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Cabbage... it's what's for dinner...
Right Food for the Season - Late Winter
Written by R. Patrick Kent   

In January, with a foot of snow on the ground and the temperature touching single-digits, the tomatoes and corn of summer are a half-remembered dream. One might make the mistake of thinking that there isn't much that's local in New England at this time of year. However, there are still treasures to be found in the hearty winter greens that fight through the cold and/or the root vegetables that store for months at cool temperatures. One of my favorites is cabbage. Cabbage is cheap, plentiful, stores forever, and delivers wonderful crunch, delicate sweetness, and a faint sulpherous earthiness.

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Cultures around the world have subsisted on cabbage through the winter months. It is delicious pickled and, since it stores well, can be prepared fresh even in the dead of winter.  Most everyone is familiar with cabbage preparations from all corners of the earth; sauerkraut in Germany, boiled dinners from Ireland, and kimchi in Korea are just a few examples.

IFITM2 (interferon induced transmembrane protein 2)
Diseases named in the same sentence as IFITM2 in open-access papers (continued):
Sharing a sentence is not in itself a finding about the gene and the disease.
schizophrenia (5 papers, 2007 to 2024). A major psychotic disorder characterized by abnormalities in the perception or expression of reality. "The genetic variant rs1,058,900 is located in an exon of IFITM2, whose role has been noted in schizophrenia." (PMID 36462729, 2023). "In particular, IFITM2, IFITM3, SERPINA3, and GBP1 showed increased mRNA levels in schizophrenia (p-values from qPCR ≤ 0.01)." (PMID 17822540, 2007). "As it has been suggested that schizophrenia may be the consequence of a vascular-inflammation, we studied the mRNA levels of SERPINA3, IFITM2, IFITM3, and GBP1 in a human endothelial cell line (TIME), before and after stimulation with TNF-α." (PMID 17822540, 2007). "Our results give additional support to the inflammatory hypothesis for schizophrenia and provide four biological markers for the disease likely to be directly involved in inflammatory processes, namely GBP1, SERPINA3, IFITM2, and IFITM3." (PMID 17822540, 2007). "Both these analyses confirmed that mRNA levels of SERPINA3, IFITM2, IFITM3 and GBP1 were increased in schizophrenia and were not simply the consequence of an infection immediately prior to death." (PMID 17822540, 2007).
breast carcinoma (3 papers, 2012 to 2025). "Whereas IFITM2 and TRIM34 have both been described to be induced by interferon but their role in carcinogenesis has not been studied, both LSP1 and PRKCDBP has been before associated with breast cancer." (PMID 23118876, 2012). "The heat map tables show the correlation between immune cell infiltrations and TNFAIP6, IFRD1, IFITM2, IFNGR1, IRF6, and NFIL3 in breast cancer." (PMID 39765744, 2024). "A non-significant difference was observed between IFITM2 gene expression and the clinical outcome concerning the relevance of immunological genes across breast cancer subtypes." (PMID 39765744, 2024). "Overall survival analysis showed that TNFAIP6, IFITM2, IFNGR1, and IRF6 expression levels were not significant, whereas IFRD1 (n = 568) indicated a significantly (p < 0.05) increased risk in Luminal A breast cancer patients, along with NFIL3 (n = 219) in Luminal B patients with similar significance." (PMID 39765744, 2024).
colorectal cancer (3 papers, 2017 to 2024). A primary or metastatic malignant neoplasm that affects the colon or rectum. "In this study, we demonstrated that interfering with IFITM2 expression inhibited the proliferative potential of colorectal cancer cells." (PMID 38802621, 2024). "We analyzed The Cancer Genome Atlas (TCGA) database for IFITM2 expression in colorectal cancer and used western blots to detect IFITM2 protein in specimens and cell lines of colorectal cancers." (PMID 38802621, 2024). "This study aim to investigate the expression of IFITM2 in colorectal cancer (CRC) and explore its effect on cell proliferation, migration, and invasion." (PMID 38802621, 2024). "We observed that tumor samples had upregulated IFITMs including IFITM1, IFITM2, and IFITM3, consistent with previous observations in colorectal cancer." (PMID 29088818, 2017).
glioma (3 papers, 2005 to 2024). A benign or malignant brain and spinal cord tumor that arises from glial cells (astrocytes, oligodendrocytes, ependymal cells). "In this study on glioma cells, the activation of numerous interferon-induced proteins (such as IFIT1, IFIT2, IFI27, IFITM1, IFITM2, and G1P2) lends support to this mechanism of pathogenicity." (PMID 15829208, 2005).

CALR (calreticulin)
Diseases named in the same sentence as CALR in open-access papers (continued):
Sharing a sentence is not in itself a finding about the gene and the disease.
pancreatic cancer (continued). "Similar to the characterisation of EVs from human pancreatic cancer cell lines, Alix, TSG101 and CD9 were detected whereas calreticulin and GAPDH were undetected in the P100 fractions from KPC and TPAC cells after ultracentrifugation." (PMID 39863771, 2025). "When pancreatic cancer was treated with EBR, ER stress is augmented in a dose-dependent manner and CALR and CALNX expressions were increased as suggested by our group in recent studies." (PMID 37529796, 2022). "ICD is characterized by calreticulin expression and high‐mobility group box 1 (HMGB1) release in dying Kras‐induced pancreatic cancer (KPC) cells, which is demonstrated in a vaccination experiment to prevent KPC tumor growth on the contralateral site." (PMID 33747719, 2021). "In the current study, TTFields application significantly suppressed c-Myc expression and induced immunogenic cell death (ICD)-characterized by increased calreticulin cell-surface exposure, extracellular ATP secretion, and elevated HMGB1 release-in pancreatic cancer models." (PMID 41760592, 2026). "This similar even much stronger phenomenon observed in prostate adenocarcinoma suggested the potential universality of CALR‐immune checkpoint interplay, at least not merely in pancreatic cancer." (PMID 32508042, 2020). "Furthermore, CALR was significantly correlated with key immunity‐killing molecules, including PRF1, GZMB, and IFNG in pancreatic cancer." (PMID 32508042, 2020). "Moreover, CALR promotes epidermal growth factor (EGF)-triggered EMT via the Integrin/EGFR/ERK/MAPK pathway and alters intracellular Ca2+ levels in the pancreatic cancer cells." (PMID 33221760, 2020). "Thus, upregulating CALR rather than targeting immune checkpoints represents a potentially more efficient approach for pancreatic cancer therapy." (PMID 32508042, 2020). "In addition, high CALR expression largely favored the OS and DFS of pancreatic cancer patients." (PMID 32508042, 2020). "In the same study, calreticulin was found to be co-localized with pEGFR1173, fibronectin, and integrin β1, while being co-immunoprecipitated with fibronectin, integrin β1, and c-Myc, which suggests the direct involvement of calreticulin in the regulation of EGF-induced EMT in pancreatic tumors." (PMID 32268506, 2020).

I keep several heads of cabbage in the vegetable drawer through the winter months, both red and green. It makes for a hearty side or can just as easily hold center-stage on the plate. I touched on a sweet and sour preparation for red cabbage in my "Christmas Story" collection. Here is a green cabbage preparation I put together one recent wintry night to accompany some coarse bratwurst from Karl's Sausage Kitchen in Saugus, MA.

Ingredients (serves 2-4)

2 - 4 slices of thick cut bacon
Small or medium sized cabbage (size of a grapefruit or a cantaloupe)
1/2 cup chicken stock
2 tbsp cider vinegar
2 tbsp grainy mustard
Salt & Pepper

Method 

Take the core out of the cabbage, quarter it and thinly slice. In a large sauté pan, cook the bacon until crisp. Remove from the pan and leave 2 - 3 tbsp of bacon fat in the pan. Return the pan to medium-high heat, add the cabbage. Cook for 4 - 5 minutes, until the cabbage begins to wilt. Season with salt and pepper. Add chicken stock and cider vinegar to the pan. Scrape up any bits on the bottom of the pan. Reduce the heat to medium, cover and cook for about 10 minutes until the liquid is reduced to a light sauce. Remove from the heat and stir in mustard. Toss with crumbled bacon and serve.

 

 

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